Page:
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Donna Marie Sevilla
Health Reporter

A Quebec study has reported that female doctors provide a better quality of care, but that male doctors are more productive.

Université de Montréal professor Régis Blais, who co-supervised the study, said that Valérie Martel, a student at Université Laval who conducted the study, approached him with the thesis that female doctors had a maternal instinct in comparison to males. Female doctors scored higher in who prescribed more eye exams, medications, procedures, and statins.

They spent a longer time on each appointment so the patient could go home with peace of mind.

“The difference between male and female decreases as we look at younger generations,” said Blais.

Humber anthropology professor John Steckley said gender roles play a large part in providing healthcare.

“The medical field can be very male-defined,” said Steckley.

Steckley has a male doctor and said he’s very thorough when it comes to regular appointments, but the male walk-in doctor he encountered at the Etobicoke hospital fracture clinic provided very little care.

Male doctors scored higher on productivity, reporting nearly 1000 more procedures than their female counterparts.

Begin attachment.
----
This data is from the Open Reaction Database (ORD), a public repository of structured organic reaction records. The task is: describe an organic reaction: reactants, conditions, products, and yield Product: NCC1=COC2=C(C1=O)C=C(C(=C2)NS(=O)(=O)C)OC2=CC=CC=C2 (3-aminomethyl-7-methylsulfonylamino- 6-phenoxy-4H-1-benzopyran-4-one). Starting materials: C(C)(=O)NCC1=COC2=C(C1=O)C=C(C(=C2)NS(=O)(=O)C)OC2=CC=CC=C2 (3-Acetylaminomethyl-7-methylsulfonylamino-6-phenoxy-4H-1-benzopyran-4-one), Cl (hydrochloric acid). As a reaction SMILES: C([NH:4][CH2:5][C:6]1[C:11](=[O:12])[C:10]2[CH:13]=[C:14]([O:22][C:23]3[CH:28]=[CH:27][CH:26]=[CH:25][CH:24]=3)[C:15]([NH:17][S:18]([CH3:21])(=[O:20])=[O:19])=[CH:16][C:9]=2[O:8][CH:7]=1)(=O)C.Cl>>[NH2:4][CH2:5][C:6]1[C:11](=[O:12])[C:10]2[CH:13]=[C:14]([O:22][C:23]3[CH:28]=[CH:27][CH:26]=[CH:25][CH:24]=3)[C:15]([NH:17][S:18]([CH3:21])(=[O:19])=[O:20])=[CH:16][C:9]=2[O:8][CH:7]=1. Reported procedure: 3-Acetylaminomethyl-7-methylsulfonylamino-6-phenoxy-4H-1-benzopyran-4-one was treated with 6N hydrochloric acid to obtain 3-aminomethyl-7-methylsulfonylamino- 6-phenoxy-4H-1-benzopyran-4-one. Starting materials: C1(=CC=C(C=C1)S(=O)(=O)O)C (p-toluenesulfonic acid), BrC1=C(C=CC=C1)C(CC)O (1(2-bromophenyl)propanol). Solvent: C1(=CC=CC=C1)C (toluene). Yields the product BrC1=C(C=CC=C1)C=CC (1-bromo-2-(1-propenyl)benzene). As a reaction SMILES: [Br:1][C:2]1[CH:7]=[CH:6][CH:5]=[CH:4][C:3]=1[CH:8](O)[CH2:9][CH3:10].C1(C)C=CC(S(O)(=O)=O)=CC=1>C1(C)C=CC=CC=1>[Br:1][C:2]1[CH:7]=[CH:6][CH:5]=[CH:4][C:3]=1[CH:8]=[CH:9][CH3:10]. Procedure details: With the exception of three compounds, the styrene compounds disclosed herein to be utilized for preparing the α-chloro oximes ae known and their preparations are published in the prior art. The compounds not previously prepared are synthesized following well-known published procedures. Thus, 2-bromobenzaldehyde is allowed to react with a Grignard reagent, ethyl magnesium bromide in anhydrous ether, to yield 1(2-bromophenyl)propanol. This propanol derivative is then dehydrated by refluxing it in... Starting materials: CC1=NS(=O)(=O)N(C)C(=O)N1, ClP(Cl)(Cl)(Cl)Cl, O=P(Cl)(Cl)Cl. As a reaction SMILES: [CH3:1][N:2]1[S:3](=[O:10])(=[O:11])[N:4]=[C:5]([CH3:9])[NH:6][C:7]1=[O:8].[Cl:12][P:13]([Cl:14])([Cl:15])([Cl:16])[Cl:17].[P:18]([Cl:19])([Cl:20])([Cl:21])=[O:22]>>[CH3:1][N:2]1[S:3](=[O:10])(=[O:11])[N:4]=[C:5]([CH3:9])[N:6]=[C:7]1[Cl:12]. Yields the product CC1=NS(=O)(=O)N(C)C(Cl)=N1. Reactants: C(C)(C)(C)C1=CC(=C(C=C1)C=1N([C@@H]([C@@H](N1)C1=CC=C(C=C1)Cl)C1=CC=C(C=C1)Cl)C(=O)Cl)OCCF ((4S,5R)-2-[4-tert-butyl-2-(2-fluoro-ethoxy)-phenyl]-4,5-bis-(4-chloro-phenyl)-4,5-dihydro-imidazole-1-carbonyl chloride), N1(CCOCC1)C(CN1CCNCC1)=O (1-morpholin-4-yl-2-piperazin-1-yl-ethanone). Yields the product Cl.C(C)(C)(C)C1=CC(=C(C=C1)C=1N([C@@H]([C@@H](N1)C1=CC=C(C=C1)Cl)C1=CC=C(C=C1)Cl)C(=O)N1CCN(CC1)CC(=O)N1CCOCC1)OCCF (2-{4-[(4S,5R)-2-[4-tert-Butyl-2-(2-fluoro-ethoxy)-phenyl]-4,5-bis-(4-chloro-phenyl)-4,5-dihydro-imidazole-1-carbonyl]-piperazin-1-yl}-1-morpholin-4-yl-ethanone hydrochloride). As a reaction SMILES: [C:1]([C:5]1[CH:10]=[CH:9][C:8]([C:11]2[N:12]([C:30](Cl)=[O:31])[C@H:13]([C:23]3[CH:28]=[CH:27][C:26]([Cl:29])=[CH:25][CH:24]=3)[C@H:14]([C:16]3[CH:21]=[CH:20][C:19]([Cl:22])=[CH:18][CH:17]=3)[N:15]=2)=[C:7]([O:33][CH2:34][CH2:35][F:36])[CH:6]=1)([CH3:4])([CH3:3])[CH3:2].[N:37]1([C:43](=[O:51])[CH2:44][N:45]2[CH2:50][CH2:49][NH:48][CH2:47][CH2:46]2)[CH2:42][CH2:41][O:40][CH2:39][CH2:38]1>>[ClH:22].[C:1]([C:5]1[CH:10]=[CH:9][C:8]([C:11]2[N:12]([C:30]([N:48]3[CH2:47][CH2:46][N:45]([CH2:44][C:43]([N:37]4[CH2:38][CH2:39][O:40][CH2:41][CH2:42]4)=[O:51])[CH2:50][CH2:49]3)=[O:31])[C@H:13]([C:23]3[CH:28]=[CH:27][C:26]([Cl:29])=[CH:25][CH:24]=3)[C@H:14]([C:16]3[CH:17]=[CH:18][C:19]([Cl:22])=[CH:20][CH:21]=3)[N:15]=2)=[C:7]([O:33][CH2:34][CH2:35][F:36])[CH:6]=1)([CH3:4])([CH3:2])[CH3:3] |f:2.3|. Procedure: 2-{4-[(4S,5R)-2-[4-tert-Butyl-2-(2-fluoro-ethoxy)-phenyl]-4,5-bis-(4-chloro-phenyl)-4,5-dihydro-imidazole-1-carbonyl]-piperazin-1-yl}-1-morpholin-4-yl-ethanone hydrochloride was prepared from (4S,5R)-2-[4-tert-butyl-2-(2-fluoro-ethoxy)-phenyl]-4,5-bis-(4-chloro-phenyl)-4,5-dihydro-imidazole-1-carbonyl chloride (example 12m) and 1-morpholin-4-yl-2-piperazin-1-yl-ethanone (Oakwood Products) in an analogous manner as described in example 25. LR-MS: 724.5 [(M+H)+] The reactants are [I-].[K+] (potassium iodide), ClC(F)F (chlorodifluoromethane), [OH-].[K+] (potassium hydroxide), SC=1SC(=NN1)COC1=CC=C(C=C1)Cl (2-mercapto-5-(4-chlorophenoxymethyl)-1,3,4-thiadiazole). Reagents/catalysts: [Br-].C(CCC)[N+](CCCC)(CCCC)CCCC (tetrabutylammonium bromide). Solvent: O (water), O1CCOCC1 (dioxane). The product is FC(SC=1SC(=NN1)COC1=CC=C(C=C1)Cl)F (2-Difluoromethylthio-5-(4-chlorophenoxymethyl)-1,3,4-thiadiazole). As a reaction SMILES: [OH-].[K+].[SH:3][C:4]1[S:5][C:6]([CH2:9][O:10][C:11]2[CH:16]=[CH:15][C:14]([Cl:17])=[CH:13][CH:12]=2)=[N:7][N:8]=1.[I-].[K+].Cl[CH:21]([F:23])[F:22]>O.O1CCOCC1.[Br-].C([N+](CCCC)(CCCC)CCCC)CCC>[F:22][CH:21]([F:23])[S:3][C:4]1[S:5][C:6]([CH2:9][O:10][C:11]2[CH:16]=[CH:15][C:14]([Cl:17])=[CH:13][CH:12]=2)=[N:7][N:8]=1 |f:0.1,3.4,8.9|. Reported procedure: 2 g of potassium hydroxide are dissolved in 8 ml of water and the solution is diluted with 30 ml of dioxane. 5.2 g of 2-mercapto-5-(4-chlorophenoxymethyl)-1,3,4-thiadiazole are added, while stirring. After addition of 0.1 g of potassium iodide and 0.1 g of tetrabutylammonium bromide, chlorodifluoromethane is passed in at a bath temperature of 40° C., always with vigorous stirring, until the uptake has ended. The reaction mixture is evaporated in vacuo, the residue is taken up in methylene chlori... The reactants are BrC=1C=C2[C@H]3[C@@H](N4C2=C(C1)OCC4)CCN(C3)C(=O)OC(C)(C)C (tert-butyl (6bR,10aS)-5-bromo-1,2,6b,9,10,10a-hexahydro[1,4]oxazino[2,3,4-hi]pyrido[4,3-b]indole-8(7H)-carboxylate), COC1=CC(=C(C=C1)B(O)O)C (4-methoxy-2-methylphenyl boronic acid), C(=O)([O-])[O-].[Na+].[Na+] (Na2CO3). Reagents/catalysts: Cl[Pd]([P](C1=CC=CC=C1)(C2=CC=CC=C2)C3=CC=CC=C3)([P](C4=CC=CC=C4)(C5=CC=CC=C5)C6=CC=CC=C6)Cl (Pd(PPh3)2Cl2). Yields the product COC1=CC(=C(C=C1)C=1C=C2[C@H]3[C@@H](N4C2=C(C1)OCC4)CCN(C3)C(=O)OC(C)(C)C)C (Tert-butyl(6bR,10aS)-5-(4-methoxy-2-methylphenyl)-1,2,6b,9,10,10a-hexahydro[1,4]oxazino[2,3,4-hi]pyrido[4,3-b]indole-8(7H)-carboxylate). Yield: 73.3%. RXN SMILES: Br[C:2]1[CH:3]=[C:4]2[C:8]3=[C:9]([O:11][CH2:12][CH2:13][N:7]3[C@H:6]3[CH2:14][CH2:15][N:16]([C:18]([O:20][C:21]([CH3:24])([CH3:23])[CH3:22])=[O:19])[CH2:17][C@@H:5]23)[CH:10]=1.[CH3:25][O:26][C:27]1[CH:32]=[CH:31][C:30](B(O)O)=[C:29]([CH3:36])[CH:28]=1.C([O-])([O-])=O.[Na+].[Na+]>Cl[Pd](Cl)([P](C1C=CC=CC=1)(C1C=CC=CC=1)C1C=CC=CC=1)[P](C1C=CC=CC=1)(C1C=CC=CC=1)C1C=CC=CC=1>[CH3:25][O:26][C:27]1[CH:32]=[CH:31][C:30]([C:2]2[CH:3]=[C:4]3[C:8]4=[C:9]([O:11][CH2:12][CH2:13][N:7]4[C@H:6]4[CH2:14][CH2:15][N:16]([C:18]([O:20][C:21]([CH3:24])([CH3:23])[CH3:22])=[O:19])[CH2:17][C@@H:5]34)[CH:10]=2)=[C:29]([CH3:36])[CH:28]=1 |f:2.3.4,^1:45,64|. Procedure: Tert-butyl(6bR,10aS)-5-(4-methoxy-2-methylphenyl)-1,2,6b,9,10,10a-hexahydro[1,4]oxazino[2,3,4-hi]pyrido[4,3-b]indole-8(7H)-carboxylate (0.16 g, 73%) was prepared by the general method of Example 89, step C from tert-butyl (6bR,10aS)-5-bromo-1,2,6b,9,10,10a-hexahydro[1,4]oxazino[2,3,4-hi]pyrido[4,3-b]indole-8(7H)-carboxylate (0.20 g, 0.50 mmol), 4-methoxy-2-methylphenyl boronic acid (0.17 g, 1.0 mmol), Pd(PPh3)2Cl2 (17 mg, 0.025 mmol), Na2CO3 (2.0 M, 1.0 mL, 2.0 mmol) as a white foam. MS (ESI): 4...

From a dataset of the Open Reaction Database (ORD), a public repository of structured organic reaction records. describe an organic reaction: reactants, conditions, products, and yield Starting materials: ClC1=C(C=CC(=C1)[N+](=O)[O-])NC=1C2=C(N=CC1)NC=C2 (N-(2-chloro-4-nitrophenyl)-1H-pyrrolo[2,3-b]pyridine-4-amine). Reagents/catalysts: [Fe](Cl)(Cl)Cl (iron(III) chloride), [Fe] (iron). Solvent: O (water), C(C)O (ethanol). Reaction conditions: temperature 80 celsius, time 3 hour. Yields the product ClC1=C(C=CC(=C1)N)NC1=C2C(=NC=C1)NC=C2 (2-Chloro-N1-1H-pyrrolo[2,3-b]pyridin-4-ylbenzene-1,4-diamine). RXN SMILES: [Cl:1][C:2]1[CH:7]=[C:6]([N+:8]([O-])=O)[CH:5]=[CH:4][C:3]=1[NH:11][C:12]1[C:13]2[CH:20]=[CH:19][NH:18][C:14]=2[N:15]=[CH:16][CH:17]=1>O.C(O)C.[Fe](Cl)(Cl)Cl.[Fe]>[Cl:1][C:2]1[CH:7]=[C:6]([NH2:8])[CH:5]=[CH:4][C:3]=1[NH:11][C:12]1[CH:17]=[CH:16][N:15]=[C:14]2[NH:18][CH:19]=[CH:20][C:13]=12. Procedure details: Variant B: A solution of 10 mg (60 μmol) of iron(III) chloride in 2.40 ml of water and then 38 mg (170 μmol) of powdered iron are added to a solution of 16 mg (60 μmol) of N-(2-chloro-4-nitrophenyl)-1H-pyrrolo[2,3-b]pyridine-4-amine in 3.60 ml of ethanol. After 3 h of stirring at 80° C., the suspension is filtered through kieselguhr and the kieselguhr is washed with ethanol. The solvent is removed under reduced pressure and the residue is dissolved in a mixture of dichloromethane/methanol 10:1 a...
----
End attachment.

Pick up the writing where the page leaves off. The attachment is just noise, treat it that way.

“Productive’ is a bad word. ‘Effective’ is a better word,” said Steckley. “The way we produce doctors is we reward marks, not social skills.”

Blais said being productive doesn’t mean it’s beneficial for patients and the healthcare system, but it’s possible to improve on the quality of care.

“Patients should be involved in their care. Ask, inquire. Like, ‘why should I not have that?’,” said Blais.

However, Alexandra D’Eca, 20, a student of Humber’s one-year general arts and science – science and health program, said that she’s tried asking.

“I had strep throat, but he was like, ‘okay, you can go’ and I didn’t know what it was. I tried to ask but he just told me to leave,” said D’Eca.

D’Eca said when she went to see a walk-in doctor for blood work, she had a female doctor who wanted to know her medical history and was very thorough.

The male walk-in doctors, however, didn’t ask for her medical history.

To read more about this article, visit Humber Et Cetera online: Female doctors give better quality care: study.

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